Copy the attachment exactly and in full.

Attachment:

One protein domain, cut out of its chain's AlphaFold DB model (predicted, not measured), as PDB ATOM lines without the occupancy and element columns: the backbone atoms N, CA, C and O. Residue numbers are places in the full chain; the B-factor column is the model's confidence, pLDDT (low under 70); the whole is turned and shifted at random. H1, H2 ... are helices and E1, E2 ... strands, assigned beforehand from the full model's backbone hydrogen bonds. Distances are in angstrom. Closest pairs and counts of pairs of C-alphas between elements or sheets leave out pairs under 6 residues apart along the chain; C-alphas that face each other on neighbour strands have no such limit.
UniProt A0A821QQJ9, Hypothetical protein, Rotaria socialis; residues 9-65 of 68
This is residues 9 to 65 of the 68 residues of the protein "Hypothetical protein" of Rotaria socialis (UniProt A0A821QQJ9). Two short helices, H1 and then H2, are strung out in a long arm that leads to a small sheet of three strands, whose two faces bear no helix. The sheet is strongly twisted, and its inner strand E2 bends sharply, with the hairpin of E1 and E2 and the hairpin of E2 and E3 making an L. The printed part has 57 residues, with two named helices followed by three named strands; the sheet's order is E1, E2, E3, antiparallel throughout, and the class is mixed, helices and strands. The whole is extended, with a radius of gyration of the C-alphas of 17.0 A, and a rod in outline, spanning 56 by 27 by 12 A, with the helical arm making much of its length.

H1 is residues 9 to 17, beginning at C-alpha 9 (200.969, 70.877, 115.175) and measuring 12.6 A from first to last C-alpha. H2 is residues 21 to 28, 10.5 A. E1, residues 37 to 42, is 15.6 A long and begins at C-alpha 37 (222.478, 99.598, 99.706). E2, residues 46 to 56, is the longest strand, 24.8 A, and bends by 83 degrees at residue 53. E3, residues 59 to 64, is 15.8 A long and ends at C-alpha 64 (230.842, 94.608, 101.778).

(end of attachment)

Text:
One protein domain, cut out of its chain's AlphaFold DB model (predicted, not measured), as PDB ATOM lines without the occupancy and element columns: the backbone atoms N, CA, C and O. Residue numbers are places in the full chain; the B-factor column is the model's confidence, pLDDT (low under 70); the whole is turned and shifted at random. H1, H2 ... are helices and E1, E2 ... strands, assigned beforehand from the full model's backbone hydrogen bonds. Distances are in angstrom. Closest pairs and counts of pairs of C-alphas between elements or sheets leave out pairs under 6 residues apart along the chain; C-alphas that face each other on neighbour strands have no such limit.
UniProt A0A821QQJ9, Hypothetical protein, Rotaria socialis; residues 9-65 of 68
This is residues 9 to 65 of the 68 residues of the protein "Hypothetical protein" of Rotaria socialis (UniProt A0A821QQJ9). Two short helices, H1 and then H2, are strung out in a long arm that leads to a small sheet of three strands, whose two faces bear no helix. The sheet is strongly twisted, and its inner strand E2 bends sharply, with the hairpin of E1 and E2 and the hairpin of E2 and E3 making an L. The printed part has 57 residues, with two named helices followed by three named strands; the sheet's order is E1, E2, E3, antiparallel throughout, and the class is mixed, helices and strands. The whole is extended, with a radius of gyration of the C-alphas of 17.0 A, and a rod in outline, spanning 56 by 27 by 12 A, with the helical arm making much of its length.

H1 is residues 9 to 17, beginning at C-alpha 9 (200.969, 70.877, 115.175) and measuring 12.6 A from first to last C-alpha. H2 is residues 21 to 28, 10.5 A. E1, residues 37 to 42, is 15.6 A long and begins at C-alpha 37 (222.478, 99.598, 99.706). E2, residues 46 to 56, is the longest strand, 24.8 A, and bends by 83 degrees at residue 53. E3, residues 59 to 64, is 15.8 A long and ends at C-alpha 64 (230.842, 94.608, 101.778).